We could look into making it a setting at some point in the future perhaps.

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Awesome. A quick flag in the ACP to turn on (with date limit) would work. Even a flag in the source code with a variable time limit (that people can adjust) would work. I understand lesser active boards do not need this but for the larger ones the MYSQL query "as is" is pretty intensive when sorting through years of posts in a (in my case) > 5 GB table.

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I just thought of another improvement that may make this "more smart". I will probably code this up for my board shortly... I will go and first query the "last active" date which is a trivial query (work and time wise). I will then back date the "30" or XX days prior to that. This way members that have not been active in a while (and have the find all posts query run on them) will still get results returned. I will report my results

EDIT: Also the "find my last 10 posts" query can have the time limit portion added too. It basically right now finds ALL your posts and then performs a sort and limit. Reducing the query using the post_date index should help as well.

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I'm actually currently implementing it with a default value of 365 but I'm doing it like this:

It'll grab the user's last post (ibf_members.last_post) and then go back X days (last_post - ( 86400 * setting ). If there is no last post stored, it just uses the current timestamp to fire off the most efficient query. As expected, it didn't make any different locally. Will be interesting to see what it does on the company forums.

This will be in 3.0.4

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One of the things I noticed too (and I changed on my board for speed) was that members with larger post counts took longer to run this series of queries on. In 2.3.x (not sure on 3.x) The order of queries is, 1) Select count(*) as count, 2) Select data (with joins) then sort based on post date (desc) and then limit xx,25 (where xx is the page you want to view (0 page 1, 25 page 2, ...).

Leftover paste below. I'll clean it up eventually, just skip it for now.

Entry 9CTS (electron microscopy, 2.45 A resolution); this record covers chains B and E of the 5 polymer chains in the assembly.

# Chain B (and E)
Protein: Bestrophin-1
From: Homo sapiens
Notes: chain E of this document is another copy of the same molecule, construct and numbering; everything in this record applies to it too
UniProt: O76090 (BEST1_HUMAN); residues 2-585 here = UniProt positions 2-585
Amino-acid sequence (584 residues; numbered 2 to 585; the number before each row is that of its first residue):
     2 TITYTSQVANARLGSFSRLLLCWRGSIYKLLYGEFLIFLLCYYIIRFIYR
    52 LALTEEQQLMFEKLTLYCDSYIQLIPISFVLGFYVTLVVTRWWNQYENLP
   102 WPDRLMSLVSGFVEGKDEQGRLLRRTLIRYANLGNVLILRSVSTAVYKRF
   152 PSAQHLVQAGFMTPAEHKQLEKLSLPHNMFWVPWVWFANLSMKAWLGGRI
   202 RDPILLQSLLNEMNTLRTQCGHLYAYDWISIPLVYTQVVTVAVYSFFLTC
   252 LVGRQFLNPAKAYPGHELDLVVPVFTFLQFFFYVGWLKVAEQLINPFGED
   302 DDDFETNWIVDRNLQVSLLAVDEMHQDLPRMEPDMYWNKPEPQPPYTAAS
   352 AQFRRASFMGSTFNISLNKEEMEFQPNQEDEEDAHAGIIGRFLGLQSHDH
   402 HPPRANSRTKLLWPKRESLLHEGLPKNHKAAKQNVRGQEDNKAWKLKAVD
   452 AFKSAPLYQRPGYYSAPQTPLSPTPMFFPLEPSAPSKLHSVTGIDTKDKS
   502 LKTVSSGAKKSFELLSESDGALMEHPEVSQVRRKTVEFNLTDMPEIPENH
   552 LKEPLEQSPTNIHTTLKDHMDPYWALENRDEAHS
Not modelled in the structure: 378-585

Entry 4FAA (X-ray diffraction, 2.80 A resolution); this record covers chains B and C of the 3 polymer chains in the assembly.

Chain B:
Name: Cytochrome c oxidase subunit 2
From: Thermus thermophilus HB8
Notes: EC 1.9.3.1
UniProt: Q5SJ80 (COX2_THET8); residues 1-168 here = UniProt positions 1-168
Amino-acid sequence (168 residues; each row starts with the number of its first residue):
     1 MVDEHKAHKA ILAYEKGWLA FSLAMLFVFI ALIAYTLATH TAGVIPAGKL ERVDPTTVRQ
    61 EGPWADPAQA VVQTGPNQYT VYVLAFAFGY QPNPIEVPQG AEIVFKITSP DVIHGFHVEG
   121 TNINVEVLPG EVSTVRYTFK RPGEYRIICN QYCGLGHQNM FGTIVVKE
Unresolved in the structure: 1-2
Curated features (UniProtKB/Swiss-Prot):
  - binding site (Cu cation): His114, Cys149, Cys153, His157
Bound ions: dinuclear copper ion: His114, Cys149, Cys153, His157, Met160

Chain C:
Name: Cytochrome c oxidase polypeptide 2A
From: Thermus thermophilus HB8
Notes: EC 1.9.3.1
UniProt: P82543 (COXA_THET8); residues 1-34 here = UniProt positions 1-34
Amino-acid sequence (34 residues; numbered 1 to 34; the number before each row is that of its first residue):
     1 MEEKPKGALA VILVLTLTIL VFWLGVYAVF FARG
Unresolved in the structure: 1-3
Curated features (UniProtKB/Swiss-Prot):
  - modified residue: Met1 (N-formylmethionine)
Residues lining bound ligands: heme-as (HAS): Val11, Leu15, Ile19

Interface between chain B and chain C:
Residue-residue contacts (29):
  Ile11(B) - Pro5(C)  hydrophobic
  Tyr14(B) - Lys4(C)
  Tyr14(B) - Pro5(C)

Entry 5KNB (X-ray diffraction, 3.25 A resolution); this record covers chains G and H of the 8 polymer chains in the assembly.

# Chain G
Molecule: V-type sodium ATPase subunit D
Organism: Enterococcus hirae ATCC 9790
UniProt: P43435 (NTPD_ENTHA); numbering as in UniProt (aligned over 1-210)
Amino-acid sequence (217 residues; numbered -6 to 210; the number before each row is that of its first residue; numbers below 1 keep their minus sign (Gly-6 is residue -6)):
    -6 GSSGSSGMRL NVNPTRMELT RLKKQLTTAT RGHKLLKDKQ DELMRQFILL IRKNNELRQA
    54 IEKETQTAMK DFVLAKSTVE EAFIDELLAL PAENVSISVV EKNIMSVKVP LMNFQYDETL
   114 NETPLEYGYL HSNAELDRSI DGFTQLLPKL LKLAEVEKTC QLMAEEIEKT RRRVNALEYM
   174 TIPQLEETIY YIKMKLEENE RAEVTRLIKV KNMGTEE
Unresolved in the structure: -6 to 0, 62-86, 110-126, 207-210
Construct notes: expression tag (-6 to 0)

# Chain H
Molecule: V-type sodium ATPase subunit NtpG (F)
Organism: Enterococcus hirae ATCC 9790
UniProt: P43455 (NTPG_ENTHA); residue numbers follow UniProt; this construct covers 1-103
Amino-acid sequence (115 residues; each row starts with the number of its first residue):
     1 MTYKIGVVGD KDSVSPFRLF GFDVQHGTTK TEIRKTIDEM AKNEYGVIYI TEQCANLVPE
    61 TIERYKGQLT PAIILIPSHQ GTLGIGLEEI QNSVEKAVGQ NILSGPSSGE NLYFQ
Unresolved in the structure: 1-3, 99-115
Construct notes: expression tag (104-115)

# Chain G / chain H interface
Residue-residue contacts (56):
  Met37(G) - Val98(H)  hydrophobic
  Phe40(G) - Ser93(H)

I noticed that the select count(*) statement for users that have a lot of posts took a LONG time compared to the regular select/join/order/limit statement after it. The "count" is only required so you can calculate the number of "pages" to show. I thought there was more to it but that is it. It was such a resource intensive step for some of my members that to basically double the speed of this query I eliminated this query and hard coded 250 posts (which has the effect of populating 10 page counters even if there are not enough posts). I post a line in the search results saying "Last 250 posts are shown. Some pages may be blank if the user has less than 250 posts in the last xx days."

Long story, I am not sure my method is really a good one. I would love a better idea. The important part is the realization that the "count" query was up to 50% of the total query time overall. Sometimes more! This simply to get the page count. There must be a more efficient way? If so we can potentially save 50% of the total query time which on a large board causes massive table locks on the post table (effectively taking the message forum offline as queries on the post table queue up on the locked table).

Thoughts? I see some potential here for big gains. My only other thought was simply query on the user post count but for many reasons that is not always accurate over time.